Category Archives: Harlem

At ‘Black Woodstock,’ an All-Star Lineup Delivered Joy and Renewal to 300,000

A rain shower didn’t dampen the enthusiasm of the crowds at what is now Marcus Garvey Park in Harlem. July 13, 1969. “Woodstock was big and messy, thrilling and stirring — and summed up finally by Jimi Hendrix, whose festival-closing … Continue reading

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A Report from Occupied Territory – James Baldwin (July 11, 1966)

“On April 17, 1964, in Harlem, New York City, a young salesman, father of two, left a customer’s apartment and went into the streets. There was a great commotion in the streets, which, especially since it was a spring day, … Continue reading

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50 Years of Affirmative Action: What Went Right, and What It Got Wrong

The commencement for the Class of 1973 at Columbia University. The number of black students admitted to Columbia rose sharply in 1969. About half of those who enrolled graduated four years later. “On cold mornings, Les Goodson shows up early … Continue reading

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When Martin Luther King Came to Harlem

“Less than a year before his assassination, the Reverend Martin Luther King Jr. came to Harlem. In the June 22, 1967, Village Voice, contributor Marlene Nadle observed the crowd anxiously awaiting the Baptist minister’s arrival: ‘Using programs folded accordion style instead of … Continue reading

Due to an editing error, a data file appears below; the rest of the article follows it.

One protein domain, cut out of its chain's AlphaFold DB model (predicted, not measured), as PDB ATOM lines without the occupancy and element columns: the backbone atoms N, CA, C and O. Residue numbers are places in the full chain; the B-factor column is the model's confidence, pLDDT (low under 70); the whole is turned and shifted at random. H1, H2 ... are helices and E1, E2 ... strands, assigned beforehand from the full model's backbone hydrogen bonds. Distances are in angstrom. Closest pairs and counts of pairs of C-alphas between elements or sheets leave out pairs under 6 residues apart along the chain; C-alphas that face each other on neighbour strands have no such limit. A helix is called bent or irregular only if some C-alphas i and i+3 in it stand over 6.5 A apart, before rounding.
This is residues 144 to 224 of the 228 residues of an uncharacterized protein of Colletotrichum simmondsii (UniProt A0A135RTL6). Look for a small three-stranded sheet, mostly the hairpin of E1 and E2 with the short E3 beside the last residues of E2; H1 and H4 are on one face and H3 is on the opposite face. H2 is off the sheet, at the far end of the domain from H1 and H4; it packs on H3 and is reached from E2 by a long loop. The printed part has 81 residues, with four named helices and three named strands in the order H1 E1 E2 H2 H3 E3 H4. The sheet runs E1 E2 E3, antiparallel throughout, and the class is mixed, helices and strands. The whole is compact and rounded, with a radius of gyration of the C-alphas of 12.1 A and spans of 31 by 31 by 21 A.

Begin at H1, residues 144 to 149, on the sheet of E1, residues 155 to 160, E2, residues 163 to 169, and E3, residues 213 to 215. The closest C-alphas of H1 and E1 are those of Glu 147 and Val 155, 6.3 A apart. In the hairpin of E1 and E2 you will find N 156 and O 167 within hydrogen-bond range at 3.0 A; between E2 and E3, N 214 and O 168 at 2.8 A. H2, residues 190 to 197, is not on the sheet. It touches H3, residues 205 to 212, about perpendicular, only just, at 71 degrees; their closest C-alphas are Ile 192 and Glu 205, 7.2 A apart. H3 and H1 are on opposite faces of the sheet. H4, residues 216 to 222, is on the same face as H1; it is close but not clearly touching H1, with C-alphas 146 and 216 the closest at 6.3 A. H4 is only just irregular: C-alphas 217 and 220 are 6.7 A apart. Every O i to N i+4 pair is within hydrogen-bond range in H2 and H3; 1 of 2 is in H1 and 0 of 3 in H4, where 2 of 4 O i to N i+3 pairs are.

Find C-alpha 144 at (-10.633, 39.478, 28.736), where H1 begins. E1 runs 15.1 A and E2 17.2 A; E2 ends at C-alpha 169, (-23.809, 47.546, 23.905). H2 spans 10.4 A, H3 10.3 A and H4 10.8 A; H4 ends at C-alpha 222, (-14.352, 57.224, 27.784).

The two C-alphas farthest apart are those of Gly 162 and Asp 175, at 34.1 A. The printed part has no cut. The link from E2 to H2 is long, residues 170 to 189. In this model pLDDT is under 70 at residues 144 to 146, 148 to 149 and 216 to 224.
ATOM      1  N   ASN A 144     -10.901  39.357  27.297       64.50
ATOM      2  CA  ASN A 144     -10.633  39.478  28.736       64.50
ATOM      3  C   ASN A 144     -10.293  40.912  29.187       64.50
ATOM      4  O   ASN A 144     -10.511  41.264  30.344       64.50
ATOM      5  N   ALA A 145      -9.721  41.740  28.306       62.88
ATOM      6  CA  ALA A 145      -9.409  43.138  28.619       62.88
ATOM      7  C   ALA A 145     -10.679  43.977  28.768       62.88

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The Last Poets (1970)

“You can trace the birth of hip-hop to the summer of 1973 when Kool Herc DJ’d the first extended breakbeat, much to the thrill of the dancers at a South Bronx block party. You can trace its conception, however, to … Continue reading

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From Garbage Offensives to Occupying Churches, Actions of the Young Lords Continue to Inspire

“We look back at the Young Lords, a radical group founded by Puerto Ricans modeled on the Black Panther Party. In late July 1969, the group staged their first action in an effort to force the City of New York … Continue reading

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Down These Mean Streets: Community and Place in Urban Photography

Winston Vargas, Barbershop, Washington Heights, New York, 1961 “America’s urban streets have long inspired documentary photographers. After World War II, populations shifted from the city to the suburbs and newly built highways cut through thriving neighborhoods, leaving isolated pockets within … Continue reading

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